The Lord Jesus performed a lot of miracles during His work, yet He always told people not to tell others. What’s God’s will in it?
The People of the Last Days Only See God’s Wrath in His Words, and Do Not Truly Experience the Wrath of God
Are the two sides of God’s disposition that are seen in these passages of scripture worthy of fellowship? Having heard this story, do you have a renewed understanding of God? What kind of understanding? It can be said that from the time of creation until today, no group has enjoyed as much of God’s grace or mercy and lovingkindness as this final group. Although, in the final stage, God has done the work of judgment and chastisement, and has done His work with majesty and wrath, most of the time God only uses words to accomplish His work; He uses words to teach, and water, and provide, and feed. God’s wrath, meanwhile, has always been kept hidden, and apart from experiencing God’s wrathful disposition in His words, very few people have experienced His anger in person. Which is to say, during God’s work of judgment and chastisement, although the wrath revealed in allows people to experience God’s majesty and intolerance of offense, this wrath does not go beyond His words. In other words, God uses words to rebuke man, expose man, judge man, chastise man, and even condemn man—but God has yet to be profoundly angry toward man, and has barely even unleashed His wrath upon man outside of His words. Thus, the mercy and lovingkindness of God experienced by man in this age are the revelation of God’s true disposition, while the wrath of God experienced by man is merely the effect of the tone and feel of His utterances. Many people wrongly take this effect to be the true experiencing and the true knowledge of God’s wrath. Consequently, most people believe that they have seen God’s mercy and lovingkindness in His words, that they have also beheld God’s intolerance of man’s offense, and most of them have even come to appreciate God’s mercy and tolerance toward man. But no matter how bad man’s behavior, or how corrupt his disposition, God has always endured. In enduring, His aim is to wait for the words He has spoken, the efforts He has made and the price He has paid to achieve an effect in those whom He wishes to gain. Waiting for an outcome such as this takes time, and requires the creation of different environments for man, in the same way that people don’t become adults as soon as they are born; that takes eighteen or nineteen years, and some people even need twenty or thirty years before they mature into a real adult. God awaits the completion of this process, He awaits the coming of such a time, and He awaits the arrival of this outcome. And throughout the time He waits, God is abundantly merciful. During the period of God’s work, however, an extremely small number of people are struck down, and some are punished because of their grave opposition to God. Such examples are even greater proof of the disposition of God that does not brook the offense of man, and fully confirm the real existence of God’s tolerance and endurance toward the chosen ones. Of course, in these typical examples, the revelation of part of the disposition of God in these people does not affect God’s overall management plan. In fact, in this final stage of God’s work, God has endured throughout the period He has been waiting, and He has exchanged His endurance and His life for the salvation of those who follow Him. Do you see this? God does not upset His plan without reason. He can unleash His wrath, and He can also be merciful; this is the revelation of the two main parts of God’s disposition. Is this, or is it not, very clear? In other words, when it comes to God, right and wrong, just and unjust, the positive and the negative—all this is clearly shown to man. What He will do, what He likes, what He hates—all this can be directly reflected in His disposition. Such things can also be very obviously and clearly seen in God’s work, and they are not vague or general; instead, they allow all people to behold the disposition of God and what He has and is in an especially concrete, true and practical manner. This is the true God Himself.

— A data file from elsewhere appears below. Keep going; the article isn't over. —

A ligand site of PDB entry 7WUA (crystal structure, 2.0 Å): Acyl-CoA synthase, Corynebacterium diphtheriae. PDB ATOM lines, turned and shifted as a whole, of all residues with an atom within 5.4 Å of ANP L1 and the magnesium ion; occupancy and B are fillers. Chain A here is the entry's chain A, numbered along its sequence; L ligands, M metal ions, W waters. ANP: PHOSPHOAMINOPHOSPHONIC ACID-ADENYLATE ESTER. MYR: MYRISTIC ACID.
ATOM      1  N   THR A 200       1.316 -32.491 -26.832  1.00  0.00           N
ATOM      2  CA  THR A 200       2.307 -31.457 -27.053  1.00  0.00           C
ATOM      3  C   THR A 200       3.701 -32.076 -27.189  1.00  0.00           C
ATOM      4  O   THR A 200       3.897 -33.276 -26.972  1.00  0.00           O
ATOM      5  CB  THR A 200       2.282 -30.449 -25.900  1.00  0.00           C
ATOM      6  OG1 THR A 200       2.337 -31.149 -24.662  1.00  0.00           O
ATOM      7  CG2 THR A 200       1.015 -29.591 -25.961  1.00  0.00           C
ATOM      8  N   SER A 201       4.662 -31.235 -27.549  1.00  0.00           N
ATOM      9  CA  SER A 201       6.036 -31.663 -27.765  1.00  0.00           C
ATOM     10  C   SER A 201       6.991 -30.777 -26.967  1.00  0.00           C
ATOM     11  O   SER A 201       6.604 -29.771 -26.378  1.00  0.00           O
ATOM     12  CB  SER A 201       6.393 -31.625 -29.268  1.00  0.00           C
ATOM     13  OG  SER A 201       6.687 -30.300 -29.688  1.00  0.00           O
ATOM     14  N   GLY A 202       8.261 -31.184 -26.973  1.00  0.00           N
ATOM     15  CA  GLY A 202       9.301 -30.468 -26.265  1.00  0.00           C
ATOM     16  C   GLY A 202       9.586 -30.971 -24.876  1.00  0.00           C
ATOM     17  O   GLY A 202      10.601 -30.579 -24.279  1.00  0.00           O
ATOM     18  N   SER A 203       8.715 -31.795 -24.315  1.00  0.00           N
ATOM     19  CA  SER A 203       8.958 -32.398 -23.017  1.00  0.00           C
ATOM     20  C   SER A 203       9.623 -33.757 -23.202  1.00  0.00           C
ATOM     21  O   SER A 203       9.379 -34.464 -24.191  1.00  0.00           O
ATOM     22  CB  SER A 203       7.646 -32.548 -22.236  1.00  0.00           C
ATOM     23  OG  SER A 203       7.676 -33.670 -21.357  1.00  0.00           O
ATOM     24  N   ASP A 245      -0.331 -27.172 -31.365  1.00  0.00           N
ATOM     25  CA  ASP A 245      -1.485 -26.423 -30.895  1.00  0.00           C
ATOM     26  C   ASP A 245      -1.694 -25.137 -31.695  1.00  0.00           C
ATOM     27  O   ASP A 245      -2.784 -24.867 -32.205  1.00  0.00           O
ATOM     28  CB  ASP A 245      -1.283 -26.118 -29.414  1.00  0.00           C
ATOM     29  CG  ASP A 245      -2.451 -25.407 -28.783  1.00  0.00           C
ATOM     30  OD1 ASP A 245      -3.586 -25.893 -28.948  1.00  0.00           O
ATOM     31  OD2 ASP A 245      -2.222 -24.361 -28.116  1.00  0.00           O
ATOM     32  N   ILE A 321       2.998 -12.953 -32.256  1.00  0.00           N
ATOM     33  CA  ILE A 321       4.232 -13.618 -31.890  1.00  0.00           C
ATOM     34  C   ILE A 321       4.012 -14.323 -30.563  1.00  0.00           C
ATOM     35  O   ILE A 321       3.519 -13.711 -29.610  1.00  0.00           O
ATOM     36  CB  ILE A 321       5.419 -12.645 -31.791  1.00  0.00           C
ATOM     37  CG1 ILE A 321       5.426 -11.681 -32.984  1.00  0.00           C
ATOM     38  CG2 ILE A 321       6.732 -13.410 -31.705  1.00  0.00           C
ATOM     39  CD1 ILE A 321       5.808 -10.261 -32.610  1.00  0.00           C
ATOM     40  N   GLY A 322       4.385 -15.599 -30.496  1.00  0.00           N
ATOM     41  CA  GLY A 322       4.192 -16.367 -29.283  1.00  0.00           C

A Selected Passage from “God’s Work, God’s Disposition, and God Himself II”